Try this: Walk inside a building. As you go through the front doors, take it all in. The floor, the ceiling, the walls. The colours, the materials. The shapes, the patterns, the themes. Did you notice the door handles? Most of us probably grasp dozens of door knobs and handles each day with nary a thought as to how they feel, look, and work—which is a shame when they’re created by FSB, one of the worldwide masters when it comes to designing handles.
The company was started in Iserlohn, Germany, in 1881 by Franz Schneider, who was adept at creating metal furniture fittings. In 1909 Schneider moved his operation after finding a new location in a deserted factory in Brakel. The company, now known as FSB (Franz Schneider Brakel), proved successful with its catalogue of metal fixtures, especially with the building boom after the Second World War.
In 2000 the company launched FSB North America. Their New World expansion has proven a hit, growing at around 30 per cent each year. That’s an impressive number, to be sure; as is 10,000—that’s the number of different items, mostly handles, that can be found in the FSB catalogue. “We’re all about making stuff that sells well, with a good form,” says Eric Van de Bovenkamp, president of FSB North America. “FSB is predominantly known for door handles, but especially in the North American market, we’re taking the design approach and putting it on all openings. Now, you can take a handle and put it on hotel locks, so that an architect or designer can say, ‘What a great handle—how can it match everything else?’ Now our products go all the way to bath accessories.”
This goal of making products with a consistent design—FSB’s commitment to design management—represents one of the two philosophies to which the company is dedicated. The other is called “the four rules of good grip”, a set of guidelines that dictate the use and ease with which handles should operate. When a hand grasps, the thumb always seeks a direction; there should be a rest for the index finger, which acts as a sort of pilot for the hand; the palm needs adequate support when grasping; and the hand must have sufficient volume to comfortably grasp the handle.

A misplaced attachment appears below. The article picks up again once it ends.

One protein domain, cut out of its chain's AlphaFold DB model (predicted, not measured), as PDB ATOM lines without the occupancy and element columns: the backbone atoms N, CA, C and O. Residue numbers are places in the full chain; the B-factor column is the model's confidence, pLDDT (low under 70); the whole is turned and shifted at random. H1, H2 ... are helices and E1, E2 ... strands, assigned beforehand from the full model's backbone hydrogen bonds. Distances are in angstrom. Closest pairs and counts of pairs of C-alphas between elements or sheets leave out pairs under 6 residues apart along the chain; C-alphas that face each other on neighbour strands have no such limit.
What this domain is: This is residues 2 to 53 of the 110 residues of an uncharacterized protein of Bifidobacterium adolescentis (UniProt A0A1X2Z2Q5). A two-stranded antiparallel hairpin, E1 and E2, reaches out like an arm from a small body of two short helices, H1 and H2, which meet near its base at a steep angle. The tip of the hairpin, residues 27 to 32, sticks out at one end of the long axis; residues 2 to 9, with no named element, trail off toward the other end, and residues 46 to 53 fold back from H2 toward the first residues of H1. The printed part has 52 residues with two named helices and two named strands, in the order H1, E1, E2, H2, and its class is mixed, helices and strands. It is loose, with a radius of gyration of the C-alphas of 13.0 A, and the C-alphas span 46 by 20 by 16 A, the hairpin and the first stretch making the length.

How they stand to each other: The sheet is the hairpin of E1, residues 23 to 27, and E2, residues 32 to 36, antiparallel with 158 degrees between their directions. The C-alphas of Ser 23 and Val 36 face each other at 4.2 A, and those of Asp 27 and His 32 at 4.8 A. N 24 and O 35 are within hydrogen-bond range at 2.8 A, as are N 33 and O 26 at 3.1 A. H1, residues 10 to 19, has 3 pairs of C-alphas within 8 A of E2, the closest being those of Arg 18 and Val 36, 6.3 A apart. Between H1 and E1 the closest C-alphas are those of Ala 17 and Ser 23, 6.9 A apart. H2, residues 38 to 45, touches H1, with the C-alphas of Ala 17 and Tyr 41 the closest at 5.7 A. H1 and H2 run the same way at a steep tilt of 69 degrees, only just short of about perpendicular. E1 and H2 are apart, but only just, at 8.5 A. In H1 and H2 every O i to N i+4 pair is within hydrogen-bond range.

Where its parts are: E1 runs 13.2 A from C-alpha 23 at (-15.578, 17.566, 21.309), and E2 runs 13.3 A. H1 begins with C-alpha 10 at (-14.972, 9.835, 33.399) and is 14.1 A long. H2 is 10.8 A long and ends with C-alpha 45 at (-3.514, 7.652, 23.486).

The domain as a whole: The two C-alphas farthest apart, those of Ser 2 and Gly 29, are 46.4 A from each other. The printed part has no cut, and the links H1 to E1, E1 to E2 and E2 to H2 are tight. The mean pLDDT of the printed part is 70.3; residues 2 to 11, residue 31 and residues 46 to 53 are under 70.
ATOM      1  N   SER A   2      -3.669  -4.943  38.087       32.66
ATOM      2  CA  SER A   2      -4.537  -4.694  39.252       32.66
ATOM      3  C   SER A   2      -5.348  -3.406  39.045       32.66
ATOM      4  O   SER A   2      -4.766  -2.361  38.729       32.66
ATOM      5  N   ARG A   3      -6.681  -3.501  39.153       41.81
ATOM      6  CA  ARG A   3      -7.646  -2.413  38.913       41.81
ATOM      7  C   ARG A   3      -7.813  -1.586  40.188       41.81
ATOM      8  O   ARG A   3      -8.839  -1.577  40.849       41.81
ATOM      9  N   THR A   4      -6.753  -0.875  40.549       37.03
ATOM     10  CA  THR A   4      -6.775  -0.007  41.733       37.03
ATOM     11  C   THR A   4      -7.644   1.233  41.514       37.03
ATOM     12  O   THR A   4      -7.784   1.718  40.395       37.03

This extensive attention to the forms of the handles hasn’t gone unnoticed by the design world at large. FSB has had four door handles inducted into the Museum of Modern Art in New York. The company also offers certain models developed via collaboration with high-profile designers like Nicholas Grimshaw, Erik Magnussen and Philippe Starck. FSB door handles can be found on such buildings as the Russian Central Bank in Moscow, the Ralph Lauren Polo flagship store in New York, and the Montreal Stock Exchange.
The company provided their designs to the Estates residences at the grand Fairmont Pacific Rim in Vancouver. The Fairmont, designed by renowned architect James Cheng incorporates mixed-finish levers from FSB that utilize natural aluminum trim and a stainless steel grip, complementing the leather and wood materials used for the doors. The stainless steel bell pushes are also from FSB, as are the interior levers.
When it comes down to it, it’s a pretty simple concept: grasp, pull, open. But consider what Van de Bovenkamp calls the company’s mantra: “A door handle should be the handshake of a building.” Not surprising, then, that they take such care making sure that handshake is a firm, welcoming one.
Photo: FSB North America.